Why do some people succeed far more than others? That was the question Malcolm Gladwell wanted to answer with his newest book, Outliers: The Story of Success.

He came up with some unusual answers. He says that we usually expect a success story to be full of information about intelligence and ambition. Perhaps we should be looking for more information about such things as their family, their birthplace, or even their date of birth.

In a study of geniuses, business tycoons, rock stars, lawyers, pilots, and computer programmers, he examines outliers. Outliers are the men and women who do things that are out of ordinary.

Gladwell maintains that outliers have help along the way. Their achievement is less about talent than it is about opportunity. And most interestingly, it is a community around them that prepares them properly for the world that helps them to recognize opportunities and take advantage of them. Their uniqueness comes from the fact that many of these opportunities are such that no one else can see them or is prepared to step up to them. These opportunities progressively allow an accumulation of advantage that leads to success beyond comparison.

There are lots of interesting stories to illustrate the concept. For example, he explains what psychologists have discovered that explains why in a sport such as hockey…when you evaluate elite players…the odds are that nearly half of them will be born during the months of January through March. By being born during that time period, they tend to be physically bigger than players born progressively later in the year. Being bigger they start with a slight advantage that leads to learning experiences that may come in the form of word of mouth exchanges. This learning results in selection to all-star teams with better coaching, better teammates, more games, and more practice.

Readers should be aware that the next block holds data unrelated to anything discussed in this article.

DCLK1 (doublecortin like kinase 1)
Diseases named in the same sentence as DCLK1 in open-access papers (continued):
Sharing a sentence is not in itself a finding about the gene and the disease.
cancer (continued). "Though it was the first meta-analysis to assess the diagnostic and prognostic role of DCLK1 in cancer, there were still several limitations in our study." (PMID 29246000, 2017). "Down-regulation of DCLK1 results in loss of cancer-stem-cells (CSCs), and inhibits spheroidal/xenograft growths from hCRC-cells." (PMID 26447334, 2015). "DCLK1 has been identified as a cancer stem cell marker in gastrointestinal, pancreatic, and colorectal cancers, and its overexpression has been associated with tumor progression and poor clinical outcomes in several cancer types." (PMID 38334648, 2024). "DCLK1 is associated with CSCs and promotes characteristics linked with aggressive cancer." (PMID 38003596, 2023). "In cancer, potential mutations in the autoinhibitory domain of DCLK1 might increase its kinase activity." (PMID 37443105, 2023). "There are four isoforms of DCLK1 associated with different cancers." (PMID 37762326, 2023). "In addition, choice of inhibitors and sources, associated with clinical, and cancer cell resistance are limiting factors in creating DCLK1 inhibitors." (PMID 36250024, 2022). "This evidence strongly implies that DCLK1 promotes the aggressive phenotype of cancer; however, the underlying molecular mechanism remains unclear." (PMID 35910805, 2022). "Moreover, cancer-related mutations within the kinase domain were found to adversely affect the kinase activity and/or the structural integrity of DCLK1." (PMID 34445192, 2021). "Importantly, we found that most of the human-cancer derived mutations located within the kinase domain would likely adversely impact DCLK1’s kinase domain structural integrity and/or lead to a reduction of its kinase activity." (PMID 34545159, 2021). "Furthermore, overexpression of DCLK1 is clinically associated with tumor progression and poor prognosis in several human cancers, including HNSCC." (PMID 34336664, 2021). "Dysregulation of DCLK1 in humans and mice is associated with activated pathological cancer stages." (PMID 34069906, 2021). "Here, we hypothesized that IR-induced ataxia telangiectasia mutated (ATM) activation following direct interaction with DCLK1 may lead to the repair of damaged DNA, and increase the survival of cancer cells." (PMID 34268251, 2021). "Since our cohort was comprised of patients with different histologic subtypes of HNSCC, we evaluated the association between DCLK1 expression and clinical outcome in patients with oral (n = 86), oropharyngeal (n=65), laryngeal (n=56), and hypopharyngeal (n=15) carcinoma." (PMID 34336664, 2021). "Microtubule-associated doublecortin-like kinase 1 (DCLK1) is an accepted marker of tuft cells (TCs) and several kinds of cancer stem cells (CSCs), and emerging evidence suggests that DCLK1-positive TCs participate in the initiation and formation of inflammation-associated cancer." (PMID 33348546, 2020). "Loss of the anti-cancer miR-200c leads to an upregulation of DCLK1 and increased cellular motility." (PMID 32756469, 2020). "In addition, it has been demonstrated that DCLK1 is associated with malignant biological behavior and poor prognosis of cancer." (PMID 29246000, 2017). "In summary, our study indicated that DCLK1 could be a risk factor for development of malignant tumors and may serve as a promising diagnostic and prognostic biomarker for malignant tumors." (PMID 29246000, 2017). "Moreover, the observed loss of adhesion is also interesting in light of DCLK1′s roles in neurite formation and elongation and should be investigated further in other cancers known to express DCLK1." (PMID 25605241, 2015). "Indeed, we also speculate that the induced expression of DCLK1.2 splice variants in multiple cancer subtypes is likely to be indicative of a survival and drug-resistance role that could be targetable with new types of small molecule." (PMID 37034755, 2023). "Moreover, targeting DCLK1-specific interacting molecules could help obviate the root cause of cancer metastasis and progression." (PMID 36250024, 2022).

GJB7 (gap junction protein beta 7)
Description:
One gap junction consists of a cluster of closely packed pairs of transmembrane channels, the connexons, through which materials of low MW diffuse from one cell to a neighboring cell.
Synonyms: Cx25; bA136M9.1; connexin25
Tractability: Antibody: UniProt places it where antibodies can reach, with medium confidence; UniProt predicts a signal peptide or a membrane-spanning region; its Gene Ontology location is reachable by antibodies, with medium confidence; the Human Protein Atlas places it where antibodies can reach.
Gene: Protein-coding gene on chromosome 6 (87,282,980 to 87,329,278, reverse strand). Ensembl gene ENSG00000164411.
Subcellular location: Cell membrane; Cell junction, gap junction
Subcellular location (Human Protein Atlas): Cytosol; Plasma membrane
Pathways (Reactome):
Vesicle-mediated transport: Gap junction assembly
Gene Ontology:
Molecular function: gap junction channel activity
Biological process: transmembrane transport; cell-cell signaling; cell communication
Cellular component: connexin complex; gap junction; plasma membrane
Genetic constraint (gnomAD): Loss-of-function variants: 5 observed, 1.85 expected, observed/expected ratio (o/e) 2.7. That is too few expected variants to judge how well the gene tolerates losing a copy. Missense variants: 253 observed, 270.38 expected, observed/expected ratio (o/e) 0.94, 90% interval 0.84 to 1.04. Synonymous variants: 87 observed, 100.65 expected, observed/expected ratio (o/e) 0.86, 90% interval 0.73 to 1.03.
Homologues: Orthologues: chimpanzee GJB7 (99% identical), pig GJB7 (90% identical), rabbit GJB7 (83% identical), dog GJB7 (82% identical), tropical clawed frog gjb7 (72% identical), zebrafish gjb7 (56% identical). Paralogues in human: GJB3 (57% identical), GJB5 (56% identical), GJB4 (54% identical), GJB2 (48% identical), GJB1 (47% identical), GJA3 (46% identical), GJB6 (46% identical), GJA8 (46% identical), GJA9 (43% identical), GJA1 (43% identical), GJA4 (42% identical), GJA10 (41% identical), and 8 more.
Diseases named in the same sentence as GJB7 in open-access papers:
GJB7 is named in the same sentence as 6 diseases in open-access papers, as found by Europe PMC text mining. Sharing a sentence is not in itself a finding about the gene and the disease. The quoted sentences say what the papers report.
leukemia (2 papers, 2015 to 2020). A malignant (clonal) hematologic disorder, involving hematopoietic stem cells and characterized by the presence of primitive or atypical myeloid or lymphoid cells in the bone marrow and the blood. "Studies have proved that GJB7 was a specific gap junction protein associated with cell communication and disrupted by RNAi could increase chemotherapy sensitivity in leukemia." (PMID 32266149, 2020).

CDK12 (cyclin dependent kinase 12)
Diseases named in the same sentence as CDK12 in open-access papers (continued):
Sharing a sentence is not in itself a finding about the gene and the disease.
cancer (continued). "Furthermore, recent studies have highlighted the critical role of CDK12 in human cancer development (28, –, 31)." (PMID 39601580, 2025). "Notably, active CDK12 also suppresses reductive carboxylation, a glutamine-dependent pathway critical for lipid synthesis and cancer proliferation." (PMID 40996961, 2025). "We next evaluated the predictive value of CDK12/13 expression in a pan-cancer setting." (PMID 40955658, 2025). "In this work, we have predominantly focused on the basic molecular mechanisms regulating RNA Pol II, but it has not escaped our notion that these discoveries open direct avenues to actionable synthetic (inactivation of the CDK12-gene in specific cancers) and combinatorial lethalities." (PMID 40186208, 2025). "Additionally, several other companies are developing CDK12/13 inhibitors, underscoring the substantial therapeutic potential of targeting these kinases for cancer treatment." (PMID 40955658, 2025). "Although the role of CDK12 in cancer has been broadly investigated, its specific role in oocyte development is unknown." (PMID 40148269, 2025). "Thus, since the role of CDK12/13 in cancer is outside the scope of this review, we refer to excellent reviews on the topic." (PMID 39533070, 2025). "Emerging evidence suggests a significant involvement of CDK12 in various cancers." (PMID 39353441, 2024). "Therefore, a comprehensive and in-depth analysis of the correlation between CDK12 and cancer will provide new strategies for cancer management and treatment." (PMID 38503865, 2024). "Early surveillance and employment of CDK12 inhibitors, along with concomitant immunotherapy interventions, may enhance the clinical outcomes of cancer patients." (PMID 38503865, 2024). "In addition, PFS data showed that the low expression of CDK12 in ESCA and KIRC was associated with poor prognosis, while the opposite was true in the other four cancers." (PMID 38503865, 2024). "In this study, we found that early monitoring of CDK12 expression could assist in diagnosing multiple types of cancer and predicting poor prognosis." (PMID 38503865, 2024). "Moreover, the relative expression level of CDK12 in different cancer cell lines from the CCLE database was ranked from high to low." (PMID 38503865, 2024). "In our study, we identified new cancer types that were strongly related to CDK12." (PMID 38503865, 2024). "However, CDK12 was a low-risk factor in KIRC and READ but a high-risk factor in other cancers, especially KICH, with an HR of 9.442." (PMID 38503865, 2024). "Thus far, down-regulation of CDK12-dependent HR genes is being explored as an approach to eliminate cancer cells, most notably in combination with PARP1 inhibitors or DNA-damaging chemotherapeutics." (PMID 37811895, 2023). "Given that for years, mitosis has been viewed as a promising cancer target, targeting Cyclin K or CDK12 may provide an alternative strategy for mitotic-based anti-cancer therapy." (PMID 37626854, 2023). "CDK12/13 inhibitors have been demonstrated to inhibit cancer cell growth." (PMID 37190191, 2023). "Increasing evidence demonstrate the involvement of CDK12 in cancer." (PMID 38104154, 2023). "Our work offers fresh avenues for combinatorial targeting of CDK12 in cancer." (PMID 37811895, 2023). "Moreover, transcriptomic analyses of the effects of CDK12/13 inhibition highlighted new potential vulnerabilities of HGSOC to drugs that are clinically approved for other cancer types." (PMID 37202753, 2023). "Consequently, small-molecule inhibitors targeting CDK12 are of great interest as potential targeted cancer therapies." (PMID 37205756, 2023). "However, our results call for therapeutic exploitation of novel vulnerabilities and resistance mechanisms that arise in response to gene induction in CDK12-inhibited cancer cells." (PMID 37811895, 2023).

How do outliers convert the accumulated advantages into what Gladwell calls meaningful work? And how does meaningful work become the tip of the success iceberg that we normally see: intelligence and ambition? That is the challenge for you as a baby boomer entrepreneur.

Can you identify any accumulated advantage that has developed in your life that you can address with meaningful work in the form of a business? It is bridging this question that begins to give you the entrepreneurial mindset. Meaningful work by Gladwell’s definition is composed of three things: autonomy, complexity, and a connection between effort and reward. Look for the answer to identify your entrepreneurial idea, your unique dream opportunity.



Source by Shallie Bey